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bond

 [bond]
the linkage between atoms or radicals of a chemical compound, or the symbol representing this linkage and indicating the number and attachment of the valencies of an atom in constitutional formulas, represented by a pair of dots or a line between atoms, e.g., H—O—H, H—C≡C—H or H:O:H, H:C:::C:H.
coordinate covalent bond a covalent bond in which one of the bonded atoms furnishes both of the shared electrons.
covalent bond a chemical bond between two atoms or radicals formed by the sharing of a pair (single bond), two pairs (double bond), or three pairs of electrons (triple bond).
disulfide bond a strong covalent bond, —S—S—, important in linking polypeptide chains in proteins, the linkage arising as a result of the oxidation of the sulfhydryl (SH) groups of two molecules of cysteine.
high-energy phosphate bond an energy-rich phosphate linkage present in adenosine triphosphate (ATP), phosphocreatine, and certain other biological molecules. On hydrolysis at pH 7 it yields about 8000 calories per mole, in contrast to the 3000 calories yielded by phosphate esters. The bond stores energy that is used to drive biochemical processes, such as the synthesis of macromolecules, contraction of muscles, and the production of the electrical potentials for nerve conduction.
high-energy sulfur bond an energy-rich sulfur linkage, the most important of which occurs in the acetyl-CoA molecule, the main source of energy in fatty acid biosynthesis.
hydrogen bond a weak, primarily electrostatic, bond between a hydrogen atom bound to a highly electronegative element (such as oxygen or nitrogen) in a given molecule, or part of a molecule, and a second highly electronegative atom in another molecule or in a different part of the same molecule.
ionic bond a chemical bond in which electrons are transferred from one atom to another so that one bears a positive and the other a negative charge, the attraction between these opposite charges forming the bond.
peptide bond the —CO—NH— linkage formed between the carboxyl group of one amino acid and the amino group of another; it is an amide linkage joining amino acids to form peptides.
Miller-Keane Encyclopedia and Dictionary of Medicine, Nursing, and Allied Health, Seventh Edition. © 2003 by Saunders, an imprint of Elsevier, Inc. All rights reserved.

bond

(bond),
chemistry the force holding two neighboring atoms in place and resisting their separation; a bond is electrovalent if it consists of the attraction between oppositely charged groups, or covalent if it results from the sharing of one, two, or three pairs of electrons by the bonded atoms.
Farlex Partner Medical Dictionary © Farlex 2012
Chemistry A unit of chemical attraction; the ‘glue’ that maintains the molecules in their 3-D configuration—e.g., O2 has 2 bonds of affinity, which may be graphically represented by a short line or dash
Social medicine A binding force or influence; a cause of union; a uniting tie—e.g., bonds of fellowship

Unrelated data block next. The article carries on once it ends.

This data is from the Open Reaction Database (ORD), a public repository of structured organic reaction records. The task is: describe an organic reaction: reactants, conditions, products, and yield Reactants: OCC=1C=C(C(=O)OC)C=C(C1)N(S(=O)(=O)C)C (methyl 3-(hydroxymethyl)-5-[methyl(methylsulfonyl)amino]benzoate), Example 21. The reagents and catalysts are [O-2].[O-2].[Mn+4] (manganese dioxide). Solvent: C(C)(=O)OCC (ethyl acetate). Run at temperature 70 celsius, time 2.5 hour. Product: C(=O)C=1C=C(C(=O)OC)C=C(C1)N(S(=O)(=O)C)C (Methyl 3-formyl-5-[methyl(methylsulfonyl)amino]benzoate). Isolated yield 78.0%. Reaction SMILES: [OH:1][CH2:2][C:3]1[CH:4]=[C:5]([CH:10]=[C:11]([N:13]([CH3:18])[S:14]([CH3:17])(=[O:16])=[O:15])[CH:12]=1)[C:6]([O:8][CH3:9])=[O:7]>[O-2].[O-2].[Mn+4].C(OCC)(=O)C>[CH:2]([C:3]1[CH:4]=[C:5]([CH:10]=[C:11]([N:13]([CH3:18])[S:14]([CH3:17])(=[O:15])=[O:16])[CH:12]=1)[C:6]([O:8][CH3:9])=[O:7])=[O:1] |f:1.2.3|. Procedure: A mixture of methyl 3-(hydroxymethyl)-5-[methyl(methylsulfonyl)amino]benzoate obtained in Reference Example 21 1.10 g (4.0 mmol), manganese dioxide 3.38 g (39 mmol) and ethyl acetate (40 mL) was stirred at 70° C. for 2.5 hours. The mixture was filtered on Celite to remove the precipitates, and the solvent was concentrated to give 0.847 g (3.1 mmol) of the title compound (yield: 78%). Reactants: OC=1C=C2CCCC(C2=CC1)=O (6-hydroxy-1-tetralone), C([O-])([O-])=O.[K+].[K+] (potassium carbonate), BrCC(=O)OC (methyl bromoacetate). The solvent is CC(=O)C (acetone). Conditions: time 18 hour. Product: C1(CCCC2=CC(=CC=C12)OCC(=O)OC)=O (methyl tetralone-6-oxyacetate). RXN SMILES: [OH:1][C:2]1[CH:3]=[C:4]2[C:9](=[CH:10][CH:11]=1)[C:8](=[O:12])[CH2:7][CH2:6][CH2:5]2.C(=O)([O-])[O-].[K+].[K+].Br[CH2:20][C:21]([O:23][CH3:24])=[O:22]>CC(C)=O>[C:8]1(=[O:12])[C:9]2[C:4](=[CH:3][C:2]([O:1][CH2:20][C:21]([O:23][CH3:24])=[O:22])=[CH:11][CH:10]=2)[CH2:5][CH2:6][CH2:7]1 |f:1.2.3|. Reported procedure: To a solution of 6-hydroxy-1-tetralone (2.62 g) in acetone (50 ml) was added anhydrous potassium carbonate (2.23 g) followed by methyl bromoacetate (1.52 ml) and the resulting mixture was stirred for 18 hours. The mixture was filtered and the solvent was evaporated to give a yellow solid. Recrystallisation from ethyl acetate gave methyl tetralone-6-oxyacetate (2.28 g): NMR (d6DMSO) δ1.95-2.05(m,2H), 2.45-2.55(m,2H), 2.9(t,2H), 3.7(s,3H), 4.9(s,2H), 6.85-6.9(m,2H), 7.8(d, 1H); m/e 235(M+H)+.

Segen's Medical Dictionary. © 2012 Farlex, Inc. All rights reserved.

bond

(bond)
chemistry The force holding two neighboring atoms in place and resisting their separation; a bond is electrovalent if it consists of the attraction between oppositely charged groups, or covalent if it results from the sharing of one, two, or three pairs of electrons by the bonded atoms.
Medical Dictionary for the Health Professions and Nursing © Farlex 2012

bond

  1. the force of mutual attraction that holds atoms together in molecules (see VAN DER WAALS INTERACTIONS and SULPHUR BRIDGE), such as high-energy bonds in ATP, weak hydrogen bonds in DNA, PEPTIDE BONDS and the disulphide bond of proteins.
  2. also called pair bond . The attraction which maintains a male/female relationship, for purposes of breeding, during the life cycle of some animals, mainly warmblooded vertebrates.
Collins Dictionary of Biology, 3rd ed. © W. G. Hale, V. A. Saunders, J. P. Margham 2005

bond

(bond)
chemistry the force holding two neighboring atoms in place and resisting their separation.
Medical Dictionary for the Dental Professions © Farlex 2012
References in periodicals archive ?
The conversion to a predominately Western Bentonite bonded sand system can result in savings for a foundry.
We bonded CR to both surfaces using four adhesive systems: In-house adhesive A, a two coat system of CH 205 primer coated with CH 233, CH 250 one-coat adhesive, and the CH AP134/CH 205/CH 220 adhesive system.
We bonded CR to grit blasted steel with prebakes of 0 and 5 minutes at 307 [degrees] F.
We bonded CR to grit blasted steel and ran prebakes of 0 and 5 minutes at 307 [degrees] F.
While cathodically protected rubber to metal bonded components present a very unusual and difficult environment for adhesives to resist, the data clearly shows that the proper selection of adhesive will provide a durable, environmentally sound bond.
Other systems Cotton and polyester have been successfully bonded to Alcryn using a PVC plastisol combined with isocyanate.
When solvent-based systems are unsuitable, Alcryn can be bonded to polyester fabric with a polyester hot melt adhesive.
At room temperature Alcryn can be bonded to PVC with commercial PVC pipe cement at room temperature, using the following procedure:
At room temperature Alcryn can be successfully bonded to some thermoset rubbers at room temperature with second generation acrylic (SGA) adhesives, using the following procedure: